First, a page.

IPCC press briefing

I managed to get into the press briefing. RK Pachauri, the IPCC chair, led off, pointing out that the IPCC has 21 years of experience now and its process has stood the test of time. IPCC reports peer reviewed twice, and chapter authors are required to respond to all comments, and to justify their responses. (AR4 received over 90,000 comments, so that is quite a load.) After this peer review, the most widely circulated element of each IPCC report, the Summary for Policy Makers, must be approved word by word by all the world’s governments.

T. Stocker, co-chair of Working Group I (physical science basis), made a brief presentation of the evidence. Many different, largely independent data sets (he showed global temperature (+0.75°C since 1850), sea level rise (17 cm since 1900), and declining snow cover. He pointed to the AR4 statement that “warming is unequivocal,” but reminded the audience that natural variability will always be present, resulting in occasional colder and hotter than “normal” years.

Stocker emphasized that in the past century the climate system has exhibited changes that are unprecedented not only in amplitude, but also in rate, compared with what we know of the prior hundreds to many thousands of years. Widespread melting of ice margins has been observed in Greenland and the Antarctic. Emitted CO2 remains in the atmosphere for 1000s of years, causing irreversible changes in the climate and in ocean chemistry.

Chris Field, co-chair of WGII (human impacts), followed Stocker. Among other things, he mentioned that crop reductions are likely and increasing, producing substantial food insecurity, esp. in southern Africa and southern Asia. Infrastructure damage is likely and increasing, esp. in coastal areas (100s of billions of dollars). Biodiversity losses of a few percent up to as much as 30 or more percent in some key areas are likely. Field emphasized that vulnerability is not uniformly distributed: it will be concentrated on the world’s poor.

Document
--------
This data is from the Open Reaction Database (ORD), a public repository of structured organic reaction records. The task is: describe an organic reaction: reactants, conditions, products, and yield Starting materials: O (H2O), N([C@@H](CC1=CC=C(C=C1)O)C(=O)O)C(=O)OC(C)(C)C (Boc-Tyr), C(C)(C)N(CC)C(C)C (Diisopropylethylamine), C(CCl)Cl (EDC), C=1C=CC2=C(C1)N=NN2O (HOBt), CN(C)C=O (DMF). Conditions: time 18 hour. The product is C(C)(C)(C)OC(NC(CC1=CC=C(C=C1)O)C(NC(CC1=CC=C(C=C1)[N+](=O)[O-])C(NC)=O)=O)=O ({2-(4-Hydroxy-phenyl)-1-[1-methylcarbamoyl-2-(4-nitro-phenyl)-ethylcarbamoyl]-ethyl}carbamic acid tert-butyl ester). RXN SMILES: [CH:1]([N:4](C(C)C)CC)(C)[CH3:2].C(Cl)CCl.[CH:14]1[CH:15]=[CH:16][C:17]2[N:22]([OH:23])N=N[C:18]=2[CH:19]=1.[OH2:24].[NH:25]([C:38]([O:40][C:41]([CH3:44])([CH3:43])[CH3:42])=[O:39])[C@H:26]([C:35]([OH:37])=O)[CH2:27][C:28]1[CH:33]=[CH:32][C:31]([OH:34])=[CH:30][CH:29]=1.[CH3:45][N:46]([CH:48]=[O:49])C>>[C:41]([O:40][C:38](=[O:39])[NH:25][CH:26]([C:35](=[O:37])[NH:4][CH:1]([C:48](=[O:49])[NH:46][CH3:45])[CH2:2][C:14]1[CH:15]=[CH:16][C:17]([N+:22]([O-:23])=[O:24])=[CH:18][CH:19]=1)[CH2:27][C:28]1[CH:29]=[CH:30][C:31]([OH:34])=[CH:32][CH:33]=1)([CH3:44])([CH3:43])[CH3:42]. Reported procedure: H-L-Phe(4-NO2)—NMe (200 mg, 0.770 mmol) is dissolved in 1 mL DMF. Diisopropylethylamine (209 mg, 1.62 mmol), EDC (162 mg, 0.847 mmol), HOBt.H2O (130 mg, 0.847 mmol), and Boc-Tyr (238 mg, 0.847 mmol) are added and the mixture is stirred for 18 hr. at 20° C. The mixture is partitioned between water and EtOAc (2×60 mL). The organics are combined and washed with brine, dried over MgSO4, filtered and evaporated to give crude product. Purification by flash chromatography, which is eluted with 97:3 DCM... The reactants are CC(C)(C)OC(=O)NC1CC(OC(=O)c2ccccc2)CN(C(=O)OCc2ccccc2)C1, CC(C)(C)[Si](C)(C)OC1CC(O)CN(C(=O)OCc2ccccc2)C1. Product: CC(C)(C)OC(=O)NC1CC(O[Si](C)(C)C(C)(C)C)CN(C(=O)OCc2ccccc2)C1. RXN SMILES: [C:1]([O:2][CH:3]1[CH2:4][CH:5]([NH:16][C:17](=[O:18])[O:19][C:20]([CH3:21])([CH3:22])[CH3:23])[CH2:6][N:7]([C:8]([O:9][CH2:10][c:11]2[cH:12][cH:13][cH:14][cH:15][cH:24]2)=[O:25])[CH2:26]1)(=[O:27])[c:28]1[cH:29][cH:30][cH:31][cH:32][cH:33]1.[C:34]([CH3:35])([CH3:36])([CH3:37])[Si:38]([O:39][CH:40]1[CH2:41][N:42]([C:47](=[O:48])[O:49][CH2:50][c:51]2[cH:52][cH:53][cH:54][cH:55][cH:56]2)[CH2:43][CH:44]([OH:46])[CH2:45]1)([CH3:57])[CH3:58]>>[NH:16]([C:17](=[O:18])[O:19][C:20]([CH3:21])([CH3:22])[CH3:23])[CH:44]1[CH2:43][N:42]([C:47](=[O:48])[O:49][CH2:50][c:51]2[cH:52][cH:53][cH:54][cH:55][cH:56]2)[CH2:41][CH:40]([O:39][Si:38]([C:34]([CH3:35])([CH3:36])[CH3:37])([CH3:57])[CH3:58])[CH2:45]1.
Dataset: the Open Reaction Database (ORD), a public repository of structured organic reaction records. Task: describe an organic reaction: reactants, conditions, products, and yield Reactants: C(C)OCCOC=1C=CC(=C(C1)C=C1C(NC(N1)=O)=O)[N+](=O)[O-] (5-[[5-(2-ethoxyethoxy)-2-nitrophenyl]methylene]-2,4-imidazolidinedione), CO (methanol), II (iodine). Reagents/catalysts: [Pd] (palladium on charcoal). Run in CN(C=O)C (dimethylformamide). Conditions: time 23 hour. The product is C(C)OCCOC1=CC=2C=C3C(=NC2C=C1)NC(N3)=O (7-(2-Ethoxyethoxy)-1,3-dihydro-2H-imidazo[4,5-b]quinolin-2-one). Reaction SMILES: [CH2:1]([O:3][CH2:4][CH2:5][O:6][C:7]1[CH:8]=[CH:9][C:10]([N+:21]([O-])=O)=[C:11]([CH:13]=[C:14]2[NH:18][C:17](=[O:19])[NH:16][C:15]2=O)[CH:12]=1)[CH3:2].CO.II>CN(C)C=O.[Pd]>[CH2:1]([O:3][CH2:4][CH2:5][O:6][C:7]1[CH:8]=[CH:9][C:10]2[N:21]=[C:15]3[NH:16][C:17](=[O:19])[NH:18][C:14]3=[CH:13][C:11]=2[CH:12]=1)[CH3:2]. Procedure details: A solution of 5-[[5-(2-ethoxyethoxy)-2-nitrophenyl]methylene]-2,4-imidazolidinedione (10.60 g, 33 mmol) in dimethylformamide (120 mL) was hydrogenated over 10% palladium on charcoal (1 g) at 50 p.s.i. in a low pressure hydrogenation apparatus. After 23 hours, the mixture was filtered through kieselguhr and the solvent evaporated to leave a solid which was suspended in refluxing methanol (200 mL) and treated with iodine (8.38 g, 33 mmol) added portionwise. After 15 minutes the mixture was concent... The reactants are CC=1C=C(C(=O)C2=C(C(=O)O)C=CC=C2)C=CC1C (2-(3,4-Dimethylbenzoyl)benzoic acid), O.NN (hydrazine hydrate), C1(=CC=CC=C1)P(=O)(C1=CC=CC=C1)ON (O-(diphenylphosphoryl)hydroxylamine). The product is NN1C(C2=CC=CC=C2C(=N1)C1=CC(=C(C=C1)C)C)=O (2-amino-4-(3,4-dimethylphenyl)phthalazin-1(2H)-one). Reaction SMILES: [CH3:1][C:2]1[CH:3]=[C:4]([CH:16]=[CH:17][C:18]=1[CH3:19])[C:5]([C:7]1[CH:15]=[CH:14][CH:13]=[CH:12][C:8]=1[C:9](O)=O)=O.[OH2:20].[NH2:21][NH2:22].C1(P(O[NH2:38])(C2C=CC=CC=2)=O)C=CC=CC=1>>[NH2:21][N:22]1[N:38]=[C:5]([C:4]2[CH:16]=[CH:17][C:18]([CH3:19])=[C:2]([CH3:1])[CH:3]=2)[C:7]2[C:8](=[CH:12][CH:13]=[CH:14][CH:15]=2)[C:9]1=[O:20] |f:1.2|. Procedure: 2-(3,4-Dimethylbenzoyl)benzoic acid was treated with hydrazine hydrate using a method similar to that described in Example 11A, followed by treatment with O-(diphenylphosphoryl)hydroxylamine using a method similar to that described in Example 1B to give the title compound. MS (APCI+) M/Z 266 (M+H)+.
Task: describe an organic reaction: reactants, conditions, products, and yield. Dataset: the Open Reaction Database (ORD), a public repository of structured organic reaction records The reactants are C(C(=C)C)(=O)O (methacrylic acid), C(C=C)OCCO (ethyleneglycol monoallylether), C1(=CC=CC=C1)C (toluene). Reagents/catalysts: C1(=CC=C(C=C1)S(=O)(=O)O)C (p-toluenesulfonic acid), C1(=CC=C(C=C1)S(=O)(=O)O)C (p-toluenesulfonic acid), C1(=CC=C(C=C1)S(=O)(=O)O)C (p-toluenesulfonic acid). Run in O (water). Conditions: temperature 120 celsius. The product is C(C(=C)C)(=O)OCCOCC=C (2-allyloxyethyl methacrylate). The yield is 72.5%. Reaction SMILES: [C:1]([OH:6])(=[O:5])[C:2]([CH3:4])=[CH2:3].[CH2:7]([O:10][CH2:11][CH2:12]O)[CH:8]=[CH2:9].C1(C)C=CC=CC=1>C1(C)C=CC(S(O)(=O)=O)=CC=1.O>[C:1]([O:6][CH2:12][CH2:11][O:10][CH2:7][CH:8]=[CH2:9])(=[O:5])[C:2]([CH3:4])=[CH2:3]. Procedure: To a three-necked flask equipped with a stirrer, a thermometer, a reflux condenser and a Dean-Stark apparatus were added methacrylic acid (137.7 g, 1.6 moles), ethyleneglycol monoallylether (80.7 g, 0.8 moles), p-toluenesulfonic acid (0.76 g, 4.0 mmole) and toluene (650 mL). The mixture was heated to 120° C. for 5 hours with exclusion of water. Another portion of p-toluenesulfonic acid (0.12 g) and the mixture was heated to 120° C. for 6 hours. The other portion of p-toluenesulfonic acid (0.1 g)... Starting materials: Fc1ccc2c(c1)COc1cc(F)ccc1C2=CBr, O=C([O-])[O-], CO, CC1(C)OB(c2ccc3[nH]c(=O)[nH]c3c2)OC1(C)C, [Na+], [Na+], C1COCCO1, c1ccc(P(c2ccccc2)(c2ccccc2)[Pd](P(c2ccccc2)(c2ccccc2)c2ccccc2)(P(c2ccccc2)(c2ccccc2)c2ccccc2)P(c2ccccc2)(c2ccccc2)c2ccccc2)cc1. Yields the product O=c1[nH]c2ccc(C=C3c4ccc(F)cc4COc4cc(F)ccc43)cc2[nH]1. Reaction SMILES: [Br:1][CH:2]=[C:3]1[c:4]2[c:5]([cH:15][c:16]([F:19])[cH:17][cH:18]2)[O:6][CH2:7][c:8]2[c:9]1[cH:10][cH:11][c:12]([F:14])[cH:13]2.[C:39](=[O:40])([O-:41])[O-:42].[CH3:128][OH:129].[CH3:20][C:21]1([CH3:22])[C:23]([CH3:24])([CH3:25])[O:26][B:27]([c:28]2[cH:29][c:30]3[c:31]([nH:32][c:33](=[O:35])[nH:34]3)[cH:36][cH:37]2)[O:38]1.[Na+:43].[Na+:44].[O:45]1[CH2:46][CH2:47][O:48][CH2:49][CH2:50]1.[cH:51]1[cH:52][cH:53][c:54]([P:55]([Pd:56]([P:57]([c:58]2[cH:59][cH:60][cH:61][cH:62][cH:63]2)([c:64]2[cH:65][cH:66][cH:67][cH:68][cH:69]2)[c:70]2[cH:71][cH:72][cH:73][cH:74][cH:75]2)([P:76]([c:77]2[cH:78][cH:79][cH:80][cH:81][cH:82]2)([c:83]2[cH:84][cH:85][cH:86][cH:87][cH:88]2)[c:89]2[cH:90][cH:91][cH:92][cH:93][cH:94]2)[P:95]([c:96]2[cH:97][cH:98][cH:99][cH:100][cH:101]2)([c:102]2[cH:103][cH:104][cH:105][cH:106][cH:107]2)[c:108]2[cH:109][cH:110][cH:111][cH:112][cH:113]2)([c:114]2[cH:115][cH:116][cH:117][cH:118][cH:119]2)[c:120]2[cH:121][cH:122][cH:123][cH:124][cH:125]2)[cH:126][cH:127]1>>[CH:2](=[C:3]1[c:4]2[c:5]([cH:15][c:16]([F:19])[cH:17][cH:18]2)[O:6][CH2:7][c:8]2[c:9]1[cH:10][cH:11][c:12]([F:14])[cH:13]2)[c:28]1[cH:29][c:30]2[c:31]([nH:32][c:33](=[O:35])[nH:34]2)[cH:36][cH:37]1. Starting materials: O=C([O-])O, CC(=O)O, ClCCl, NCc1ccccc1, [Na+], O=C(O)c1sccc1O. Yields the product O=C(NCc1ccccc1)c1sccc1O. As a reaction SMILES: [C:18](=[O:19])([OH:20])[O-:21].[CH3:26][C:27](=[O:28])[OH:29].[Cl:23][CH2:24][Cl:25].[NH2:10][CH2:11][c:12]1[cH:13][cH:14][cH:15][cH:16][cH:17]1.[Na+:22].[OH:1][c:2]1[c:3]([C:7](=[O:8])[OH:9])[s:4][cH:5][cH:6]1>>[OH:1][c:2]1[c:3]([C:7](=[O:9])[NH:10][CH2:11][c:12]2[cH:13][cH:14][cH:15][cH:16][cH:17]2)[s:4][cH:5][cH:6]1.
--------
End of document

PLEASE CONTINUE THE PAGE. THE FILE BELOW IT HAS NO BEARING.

The level of impact scales with the level of emissions. At 2-3 degrees centigrade (a very real possibility by 2100), we are looking at a long term commitment to several metres of sea level rise, and impacts on the fresh water supplies for 2 billion or more people.

The briefing was only 30 minutes, so they took only about 5 questions. Inevitably, the last one regarded the stolen CRU emails: did Pachauri think the conference was being distracted by this issue? Pachauri’s reply: “I’ve been talking to all the negotiators; they don’t seem distracted. One or t countries [PNE: that would be the USA…] might like to seize on this and exaggerate the threat. This has had no impact on the findings of AR4.”

It’s a “recreational distraction,” he said. Cornered outside the briefing room, he was asked by a very insistent reporter (?) whether the IPCC would support an independent investigation into the CRU emails to see whether scientific fraud had been committed. Otherwise, the “reporter” said, your credibility is in question. “Our credibility is not in question,” Pachauri replied. I think he’s right.

Written by PAUL EDWARDS.

This entry was posted in Climategate, COP 15, Science. Bookmark the permalink.

One Response to IPCC press briefing

  1. Pingback: ClimatePolicy » Blog Archive » Facilitating Disruption

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